Common side effects of cancer treatments, such as fatigue, nausea, and dizziness, can sideline patients from their daily activities, such as childcare, work, and household responsibilities. However, one aspect of daily life that isn’t often addressed but is certainly disrupted by cancer treatment is exercise. Whether the patient is an avid runner or simply enjoys a walk through the neighborhood with the dog, activity level significantly decreases during cancer treatments, which can have both physical and mental impacts on the patient. Low-Impact Exercise During Chemotherapy Exercise during chemotherapy and other treatments is possible, but it’s important that patients consult with their physicians before undertaking any exercise regimens. Exercise has been shown to reduce fatigue, but patients should be conscious of the side effects they’ve experienced from their treatments and cautious not to overexert themselves. The best exercise for cancer patients during chemo and other therapies is low-impact, such as short walks—whether they’re around the healthcare facility, in the house or just across the street. Patients should set and celebrate small goals and take their time, remembering that they may eventually return to the same level of exercise they had achieved prior to their diagnosis, but that will take time. Start with a Walk – Exercise After Cancer Treatment Getting back to exercise after cancer treatment is also an incremental process. Again, patients should first consult with their doctors to come up with the most appropriate exercise plan, as it should take into account side effects of medications, past treatments and ongoing risks. Walking is one of the best places to start—a 15-minute walk has been shown to improve energy...

5 Facts About Cervical Cancer

Throughout the year, we mark different months in tribute to certain types of cancer—remembering those lost to the disease and the ongoing efforts to fight its spread, as well as raising awareness about risk factors and preventative measures. In January, attention turns to cervical cancer, a serious form of the disease that affects women of all ages around the world. In honor of Cervical Cancer Awareness Month, it’s important not to just learn about the condition but to use that information to take actionable steps to reduce your own risk or share what you’ve learned to educate others. So, here are five facts to raise your own cervical cancer awareness and help you and your loved ones stay protected and proactive: Cervical cancer is the third most common type of cancer for women across all age groups, though it is most frequently seen in women over 30. Nearly all cases of cervical cancer are connected to untreated human papillomavirus, a sexually transmitted disease. It’s estimated that nearly half of sexually active adults will have HPV at some point in their lives. Mortality rates of cervical cancer are on the decline, thanks in large part to the emergence of an HPV vaccine and more advanced Pap screening tests. Cervical cancer often causes no symptoms in its earliest stages, which is why it’s referred to as the “silent killer.” Later-stage symptoms include vaginal bleeding. In addition to HPV, there are a number of risk factors for cervical cancer, including longtime use of birth control pills, smoking, having given birth more than three times, having many sexual partners, and being positive for...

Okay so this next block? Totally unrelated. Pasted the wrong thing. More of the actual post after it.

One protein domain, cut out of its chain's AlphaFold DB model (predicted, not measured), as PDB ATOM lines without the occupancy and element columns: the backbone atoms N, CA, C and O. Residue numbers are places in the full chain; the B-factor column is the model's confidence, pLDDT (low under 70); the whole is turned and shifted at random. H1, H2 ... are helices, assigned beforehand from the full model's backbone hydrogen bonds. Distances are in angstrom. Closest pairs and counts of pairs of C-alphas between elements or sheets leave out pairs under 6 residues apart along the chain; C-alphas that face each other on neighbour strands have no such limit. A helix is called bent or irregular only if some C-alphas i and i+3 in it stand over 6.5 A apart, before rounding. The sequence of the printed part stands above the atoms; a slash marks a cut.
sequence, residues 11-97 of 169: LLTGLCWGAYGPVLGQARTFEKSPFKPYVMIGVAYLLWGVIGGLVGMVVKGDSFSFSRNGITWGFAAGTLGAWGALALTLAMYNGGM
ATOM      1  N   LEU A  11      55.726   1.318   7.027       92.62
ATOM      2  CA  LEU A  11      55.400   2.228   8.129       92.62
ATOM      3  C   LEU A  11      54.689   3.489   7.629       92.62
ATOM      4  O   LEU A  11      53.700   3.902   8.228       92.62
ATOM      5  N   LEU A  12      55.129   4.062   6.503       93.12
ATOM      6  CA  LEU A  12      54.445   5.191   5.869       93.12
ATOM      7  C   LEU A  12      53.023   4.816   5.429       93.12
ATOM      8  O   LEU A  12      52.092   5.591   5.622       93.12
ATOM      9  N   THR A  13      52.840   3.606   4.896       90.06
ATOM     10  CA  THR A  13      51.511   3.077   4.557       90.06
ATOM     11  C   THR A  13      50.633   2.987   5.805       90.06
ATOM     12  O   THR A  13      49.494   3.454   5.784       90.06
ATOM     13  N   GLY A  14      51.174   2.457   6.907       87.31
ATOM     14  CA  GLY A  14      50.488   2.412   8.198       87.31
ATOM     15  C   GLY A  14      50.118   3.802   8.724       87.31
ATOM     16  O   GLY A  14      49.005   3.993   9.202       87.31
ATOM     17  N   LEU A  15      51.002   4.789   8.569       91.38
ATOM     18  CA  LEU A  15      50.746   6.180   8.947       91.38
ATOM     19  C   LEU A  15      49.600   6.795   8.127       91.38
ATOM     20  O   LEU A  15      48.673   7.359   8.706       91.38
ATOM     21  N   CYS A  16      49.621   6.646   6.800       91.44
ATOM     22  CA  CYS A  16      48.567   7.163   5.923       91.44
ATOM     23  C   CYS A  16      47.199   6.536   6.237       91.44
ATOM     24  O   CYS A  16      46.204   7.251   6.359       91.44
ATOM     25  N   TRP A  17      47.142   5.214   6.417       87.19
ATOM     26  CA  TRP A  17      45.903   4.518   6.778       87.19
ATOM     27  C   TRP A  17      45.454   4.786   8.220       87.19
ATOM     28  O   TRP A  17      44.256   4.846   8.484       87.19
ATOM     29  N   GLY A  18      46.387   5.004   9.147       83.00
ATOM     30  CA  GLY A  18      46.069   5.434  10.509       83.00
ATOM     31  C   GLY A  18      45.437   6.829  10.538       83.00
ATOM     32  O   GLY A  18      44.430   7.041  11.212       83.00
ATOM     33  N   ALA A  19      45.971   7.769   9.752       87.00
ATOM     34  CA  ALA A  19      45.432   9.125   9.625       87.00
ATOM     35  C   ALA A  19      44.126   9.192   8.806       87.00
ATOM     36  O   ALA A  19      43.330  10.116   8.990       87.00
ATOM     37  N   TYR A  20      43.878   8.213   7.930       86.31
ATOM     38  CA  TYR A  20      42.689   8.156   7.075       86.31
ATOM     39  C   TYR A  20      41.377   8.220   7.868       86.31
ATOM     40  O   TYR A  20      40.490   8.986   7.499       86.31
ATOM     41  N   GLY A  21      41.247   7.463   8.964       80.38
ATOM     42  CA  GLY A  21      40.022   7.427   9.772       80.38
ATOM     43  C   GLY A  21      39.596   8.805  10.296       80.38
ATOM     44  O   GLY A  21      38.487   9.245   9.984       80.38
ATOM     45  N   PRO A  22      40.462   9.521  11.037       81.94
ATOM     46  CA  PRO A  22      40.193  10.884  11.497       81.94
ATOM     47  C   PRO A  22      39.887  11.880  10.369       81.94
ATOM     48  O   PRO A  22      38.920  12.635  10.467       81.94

What is an Accelerated Death Benefit Rider?

An accelerated death benefit generally enables policyholders who have been diagnosed with a terminal illness to draw cash advances against the value of the death benefit. There are several common types of death benefit riders. The purpose of death benefit riders is to give an individual access to the cash value of his or her insurance plan while he or she is still alive. Another option is the enhanced death benefit, which pays out the highest investment gain the policy attained, even if the market value is less. Those with a variable annuity death benefit may be able to attach riders to enable cash advances and a payout that is higher than the minimum.  Pros and Cons of Death Benefit Riders Life insurance is traditionally understood as helping people plan and prepare for the end of their lives. Many policyholders aim to use the amount of their plan to help beneficiaries pay for things like funeral costs, to settle final arrangements or to help reduce debt once they have passed. However, after a lifelong investment, they should be able to use the value whenever they need it and, that’s where a death benefit rider may come in. People with a terminal illness may be able to convert their life insurance policy to cash. Death benefit riders can help policyholders customize a plan that makes sense for them; however, there are some factors to consider. Riders do increase the cost of a plan, which could be a serious consideration for some individuals. Plans that enable policyholders to draw on the value while they’re still alive also come with some drawbacks,...